Thursday, August 11, 2011
The Document: Close Up
There is something about finding an old textile and then getting other people excited about it.
Years ago, I bought an old pincushion from my friend Polly Lyster in England. It's simple design and old faded red color have made it one of my favorites. This past Spring we decided that the lady depicted on the toile scene would make a great design for a rubber stamp, so we set to work dissecting the textile. We needed to separate the front of the cushion from the piping so that we could get a good flat image. We had no idea how old the piece was and soon realized that it was practically shredding in our hands. It literally took two people, mom and brother John to hold the piece together while one of them carefully unstitched the seams. In the end, we ended up with not only a wonderful 18th century rural countrywoman design, but an elegant flower design as well.
Then there was the quilt we bought in France this summer- I say we because a group of us went in on it and decided to cut it up! After much head shaking and many ghasts, I convinced four women that we should cut it into fourths and each take a small piece of this amazing print. Nilda set to work cutting it up and decided she needed two pieces, so Alyse was out, and Cathy and I each got our quarter...although I had to promise Alyse I would send her a few yards once I reprinted the design!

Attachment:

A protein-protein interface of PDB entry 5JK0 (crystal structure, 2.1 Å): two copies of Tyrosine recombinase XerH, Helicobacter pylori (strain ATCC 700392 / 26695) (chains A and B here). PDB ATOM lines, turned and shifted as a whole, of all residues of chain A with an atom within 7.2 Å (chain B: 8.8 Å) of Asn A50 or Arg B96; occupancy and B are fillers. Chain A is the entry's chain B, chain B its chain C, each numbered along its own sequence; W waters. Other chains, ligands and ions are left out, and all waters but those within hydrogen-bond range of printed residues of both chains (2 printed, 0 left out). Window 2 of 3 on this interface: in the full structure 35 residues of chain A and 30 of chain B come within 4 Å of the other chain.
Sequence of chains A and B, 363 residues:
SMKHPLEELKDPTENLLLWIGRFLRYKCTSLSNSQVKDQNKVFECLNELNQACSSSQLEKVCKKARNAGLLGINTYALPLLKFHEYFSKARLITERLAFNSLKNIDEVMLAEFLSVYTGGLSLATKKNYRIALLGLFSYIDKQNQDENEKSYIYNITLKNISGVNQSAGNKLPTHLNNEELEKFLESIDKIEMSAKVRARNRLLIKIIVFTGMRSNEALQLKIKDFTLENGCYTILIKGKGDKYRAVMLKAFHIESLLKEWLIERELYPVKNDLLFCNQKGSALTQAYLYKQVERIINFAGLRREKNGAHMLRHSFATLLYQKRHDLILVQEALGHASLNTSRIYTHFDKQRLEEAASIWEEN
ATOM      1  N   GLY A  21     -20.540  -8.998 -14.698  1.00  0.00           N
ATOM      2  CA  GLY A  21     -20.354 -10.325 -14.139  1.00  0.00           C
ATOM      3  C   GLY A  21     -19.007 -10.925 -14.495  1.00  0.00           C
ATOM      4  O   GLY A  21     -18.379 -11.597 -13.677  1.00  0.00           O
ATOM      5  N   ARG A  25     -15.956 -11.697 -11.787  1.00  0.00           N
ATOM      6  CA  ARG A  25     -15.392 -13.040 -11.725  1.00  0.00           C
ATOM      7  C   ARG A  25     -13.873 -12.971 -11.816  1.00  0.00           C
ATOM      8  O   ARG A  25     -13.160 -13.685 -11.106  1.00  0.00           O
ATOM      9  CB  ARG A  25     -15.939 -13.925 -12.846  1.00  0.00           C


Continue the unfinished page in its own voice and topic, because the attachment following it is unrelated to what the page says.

Once we each had our own piece, we realized that the backing, the blue and red paisley was just as beautiful as the front of the quilt. So, once again, many hands set to work dissecting the quilt - we literally took out each stitch to remove the batting so we could get the better side of the paisley - which had probably been block printed over 200 years ago - but looked as if it was printed yesterday - it was so bright and vivid.
Sometimes I think we could all be textile conservators if we had nothing else to do - document textiles, when looked at closer, tell such good stories!
Posted by Kaari Marie